Salary data lift lid on universities whose graduates earn most

Hotly anticipated figures on salaries show that for subjects such as economics and law, the university attended has stronger link to high earnings

June 13, 2017
Giant magnet attracting money
Source: Corbis

Graduate salaries vary much more according to the university a student attended in disciplines such as economics, business studies and law than in humanities subjects, new statistics reveal.

The Longitudinal Education Outcomes (LEO) dataset, released by the UK’s Department for Education, pinpoints for every subject area which universities produce the highest-earning graduates after they have been in the labour market for five years.

Unsurprisingly, the universities of Oxford and Cambridge repeatedly figure at the top of the lists, which are based on tax data. However, attending a more selective university carries much more of an advantage in some subjects than others.


Distribution of median annualised earnings across HEIs for each subject area five years after graduation

For example, the median salary after five years for a Cambridge graduate who left in 2008-09 after studying an economics subject was £61,000, the highest in the sector, while the lowest median salary for economics was £18,100 for someone who went to the University of East London.

But another popular subject such as English shows a much smaller spread: the highest median salary after five years was again earned by a Cambridge graduate, but was lower at £31,000; while the lowest, £13,300, was recorded for a graduate attending the University of St Mark and St John.

Highest median salaries after five years

Subject University   Salary (£s) 
Agriculture and related subjects Imperial College London                                                                29,800
Architecture building and planning Anglia Ruskin University                                                                39,500
Biological sciences University of Cambridge                                                                36,600
Business and administrative studies University of Oxford                                                                71,700
Computer science Imperial College London                                                                51,800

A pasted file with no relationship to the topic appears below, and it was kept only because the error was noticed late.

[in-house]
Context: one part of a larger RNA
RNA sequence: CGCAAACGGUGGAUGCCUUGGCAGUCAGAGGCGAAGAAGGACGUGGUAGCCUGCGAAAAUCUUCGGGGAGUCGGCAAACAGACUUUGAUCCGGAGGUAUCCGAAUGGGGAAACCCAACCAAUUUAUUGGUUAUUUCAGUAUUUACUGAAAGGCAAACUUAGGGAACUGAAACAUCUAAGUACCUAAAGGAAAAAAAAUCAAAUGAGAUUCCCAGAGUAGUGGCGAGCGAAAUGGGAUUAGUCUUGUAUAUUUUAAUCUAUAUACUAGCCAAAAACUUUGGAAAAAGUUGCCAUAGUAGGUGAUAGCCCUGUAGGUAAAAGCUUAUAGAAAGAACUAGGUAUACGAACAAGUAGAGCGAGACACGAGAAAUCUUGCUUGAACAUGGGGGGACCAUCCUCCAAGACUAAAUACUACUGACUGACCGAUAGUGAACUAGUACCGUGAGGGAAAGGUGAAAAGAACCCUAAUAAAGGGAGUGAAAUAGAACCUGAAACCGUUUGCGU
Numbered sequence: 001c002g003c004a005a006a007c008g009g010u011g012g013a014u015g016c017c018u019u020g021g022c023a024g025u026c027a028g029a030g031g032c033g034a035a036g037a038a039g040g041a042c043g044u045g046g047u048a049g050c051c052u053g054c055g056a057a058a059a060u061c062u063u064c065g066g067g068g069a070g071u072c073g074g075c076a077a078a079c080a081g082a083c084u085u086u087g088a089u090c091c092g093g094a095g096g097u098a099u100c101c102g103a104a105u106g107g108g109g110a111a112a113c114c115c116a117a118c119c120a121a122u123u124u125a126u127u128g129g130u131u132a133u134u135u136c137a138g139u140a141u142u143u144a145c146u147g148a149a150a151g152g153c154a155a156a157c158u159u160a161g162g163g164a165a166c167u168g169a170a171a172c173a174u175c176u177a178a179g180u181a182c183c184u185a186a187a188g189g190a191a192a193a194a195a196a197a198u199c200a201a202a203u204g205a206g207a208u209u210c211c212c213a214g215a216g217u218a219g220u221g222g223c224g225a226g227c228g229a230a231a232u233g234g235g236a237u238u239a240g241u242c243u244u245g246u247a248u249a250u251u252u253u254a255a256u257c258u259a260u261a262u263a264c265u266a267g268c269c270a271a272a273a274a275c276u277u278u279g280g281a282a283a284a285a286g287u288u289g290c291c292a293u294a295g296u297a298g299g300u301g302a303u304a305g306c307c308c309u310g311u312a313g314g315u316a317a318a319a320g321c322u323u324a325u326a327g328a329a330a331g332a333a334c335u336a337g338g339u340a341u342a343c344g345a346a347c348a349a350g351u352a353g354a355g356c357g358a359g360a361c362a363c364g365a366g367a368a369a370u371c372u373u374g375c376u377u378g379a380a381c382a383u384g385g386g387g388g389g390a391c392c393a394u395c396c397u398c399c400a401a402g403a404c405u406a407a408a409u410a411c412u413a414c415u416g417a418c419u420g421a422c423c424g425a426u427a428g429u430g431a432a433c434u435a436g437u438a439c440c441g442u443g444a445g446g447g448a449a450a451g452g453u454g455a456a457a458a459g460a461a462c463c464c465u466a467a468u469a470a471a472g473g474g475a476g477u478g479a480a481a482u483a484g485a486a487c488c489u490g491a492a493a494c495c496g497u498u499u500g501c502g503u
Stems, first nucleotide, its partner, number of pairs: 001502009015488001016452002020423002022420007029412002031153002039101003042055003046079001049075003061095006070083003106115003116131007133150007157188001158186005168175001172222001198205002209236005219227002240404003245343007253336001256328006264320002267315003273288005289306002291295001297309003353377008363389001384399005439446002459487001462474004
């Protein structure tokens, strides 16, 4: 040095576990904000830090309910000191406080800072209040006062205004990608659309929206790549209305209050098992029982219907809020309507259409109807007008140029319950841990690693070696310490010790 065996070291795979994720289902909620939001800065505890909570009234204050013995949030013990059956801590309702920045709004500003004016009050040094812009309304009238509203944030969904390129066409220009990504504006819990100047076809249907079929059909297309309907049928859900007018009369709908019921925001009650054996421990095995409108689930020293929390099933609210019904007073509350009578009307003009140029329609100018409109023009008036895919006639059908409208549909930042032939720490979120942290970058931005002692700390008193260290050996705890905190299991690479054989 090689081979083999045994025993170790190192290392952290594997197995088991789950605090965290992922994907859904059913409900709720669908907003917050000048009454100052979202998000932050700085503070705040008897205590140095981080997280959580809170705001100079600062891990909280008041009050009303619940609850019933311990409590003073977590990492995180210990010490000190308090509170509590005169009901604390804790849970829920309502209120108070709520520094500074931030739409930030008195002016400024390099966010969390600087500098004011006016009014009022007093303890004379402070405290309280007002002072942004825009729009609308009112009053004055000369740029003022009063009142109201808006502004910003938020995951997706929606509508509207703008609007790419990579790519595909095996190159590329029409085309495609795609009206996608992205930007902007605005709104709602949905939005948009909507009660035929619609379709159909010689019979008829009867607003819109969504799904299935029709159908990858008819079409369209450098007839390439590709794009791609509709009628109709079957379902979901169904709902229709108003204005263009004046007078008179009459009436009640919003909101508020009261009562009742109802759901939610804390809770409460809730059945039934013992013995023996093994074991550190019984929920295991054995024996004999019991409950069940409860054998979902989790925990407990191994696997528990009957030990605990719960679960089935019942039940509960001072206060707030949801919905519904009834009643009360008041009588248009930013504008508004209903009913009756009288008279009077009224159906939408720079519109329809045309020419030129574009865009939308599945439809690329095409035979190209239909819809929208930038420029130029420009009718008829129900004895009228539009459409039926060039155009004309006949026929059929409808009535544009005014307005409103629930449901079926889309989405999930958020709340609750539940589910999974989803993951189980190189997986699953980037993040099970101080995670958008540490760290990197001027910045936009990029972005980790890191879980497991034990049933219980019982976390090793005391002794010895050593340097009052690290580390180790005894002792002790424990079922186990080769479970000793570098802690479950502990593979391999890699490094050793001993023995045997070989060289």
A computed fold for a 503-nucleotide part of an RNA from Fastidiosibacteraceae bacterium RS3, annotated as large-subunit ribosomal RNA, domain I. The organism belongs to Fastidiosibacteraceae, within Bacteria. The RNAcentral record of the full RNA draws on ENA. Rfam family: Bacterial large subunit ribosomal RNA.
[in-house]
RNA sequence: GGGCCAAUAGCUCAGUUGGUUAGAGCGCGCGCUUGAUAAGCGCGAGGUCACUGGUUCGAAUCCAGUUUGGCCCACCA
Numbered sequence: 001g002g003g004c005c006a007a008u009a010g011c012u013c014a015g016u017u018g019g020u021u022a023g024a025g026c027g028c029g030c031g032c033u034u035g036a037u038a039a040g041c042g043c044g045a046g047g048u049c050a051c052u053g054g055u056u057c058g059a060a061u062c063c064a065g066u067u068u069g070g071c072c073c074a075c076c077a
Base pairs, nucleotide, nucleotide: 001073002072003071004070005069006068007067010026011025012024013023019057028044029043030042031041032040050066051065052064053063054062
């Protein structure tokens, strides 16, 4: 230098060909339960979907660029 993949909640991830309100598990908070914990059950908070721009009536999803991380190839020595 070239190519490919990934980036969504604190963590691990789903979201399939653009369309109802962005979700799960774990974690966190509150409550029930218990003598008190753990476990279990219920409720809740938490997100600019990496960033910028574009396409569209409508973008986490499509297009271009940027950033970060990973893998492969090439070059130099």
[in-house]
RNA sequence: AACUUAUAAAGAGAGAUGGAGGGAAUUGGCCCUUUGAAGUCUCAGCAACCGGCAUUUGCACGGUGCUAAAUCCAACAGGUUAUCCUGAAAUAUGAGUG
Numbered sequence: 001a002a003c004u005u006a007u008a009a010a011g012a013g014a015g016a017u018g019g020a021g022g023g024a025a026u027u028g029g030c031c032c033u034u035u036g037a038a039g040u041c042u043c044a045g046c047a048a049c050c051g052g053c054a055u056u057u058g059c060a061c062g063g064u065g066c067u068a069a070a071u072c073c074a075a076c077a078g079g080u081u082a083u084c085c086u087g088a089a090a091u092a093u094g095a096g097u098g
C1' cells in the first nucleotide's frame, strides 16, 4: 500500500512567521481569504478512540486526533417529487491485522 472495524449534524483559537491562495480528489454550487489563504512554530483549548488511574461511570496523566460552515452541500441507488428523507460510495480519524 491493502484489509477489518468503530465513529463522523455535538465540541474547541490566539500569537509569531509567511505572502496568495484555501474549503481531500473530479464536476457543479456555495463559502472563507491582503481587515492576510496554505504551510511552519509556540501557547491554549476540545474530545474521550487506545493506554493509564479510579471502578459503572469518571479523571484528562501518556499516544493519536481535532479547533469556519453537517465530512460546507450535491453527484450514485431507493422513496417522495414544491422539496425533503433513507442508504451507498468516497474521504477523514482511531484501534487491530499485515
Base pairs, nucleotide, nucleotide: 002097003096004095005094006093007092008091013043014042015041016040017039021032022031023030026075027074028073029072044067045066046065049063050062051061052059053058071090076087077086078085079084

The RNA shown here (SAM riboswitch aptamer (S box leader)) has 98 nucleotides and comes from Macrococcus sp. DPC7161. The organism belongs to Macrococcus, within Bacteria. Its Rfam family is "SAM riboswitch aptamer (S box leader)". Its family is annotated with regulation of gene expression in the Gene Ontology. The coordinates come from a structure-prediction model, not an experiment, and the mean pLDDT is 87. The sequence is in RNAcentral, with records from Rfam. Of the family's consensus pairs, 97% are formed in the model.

Creative arts and design Bournemouth University                                                                27,600
Economics University of Cambridge                                                                61,000
Education Brunel University London                                                                35,400
Engineering and technology University of Aberdeen                                                                49,000
English studies University of Cambridge                                                                31,000
Historical and philosophical studies London School of Economics                                                                 42,200
Languages (excluding English studies) University of Cambridge                                                                36,100
Law University of Oxford                                                                61,400
Mass communications and documentation Loughborough University                                                                33,700
Mathematical sciences University of Oxford                                                                49,900
Medicine and Dentistry University of Glasgow                                                                49,200
Nursing University of Portsmouth                                                                35,500
Physical sciences Imperial College London                                                                38,500
Psychology University of Oxford                                                                37,100
Social studies (excluding economics) University of Oxford                                                                38,600
Subjects allied to medicine (excluding nursing) Queen Mary University of London                                                                46,000
Veterinary science University of Bristol                                                                36,600
Note: graduating cohort 2008-09, male and female graduates


Lowest median salaries after five years

Subject University  Salary (£s) 
Agriculture and related subjects University of Salford                                                           14,800
Architecture building and planning University of Huddersfield                                                           20,500
Biological sciences Wrexham Glyndŵr University                                                           16,800
Business and administrative studies University of Wolverhampton                                                           19,400
Computer science University of Cumbria                                                           19,800
Creative arts and design Conservatoire for Dance and Drama                                                           10,000
Economics University of East London                                                           18,100
Education University of Manchester                                                           16,500
Engineering and technology Bath Spa University                                                           19,300
English studies University of St Mark and St John                                                           13,300
Historical and philosophical studies University Campus Suffolk                                                           13,000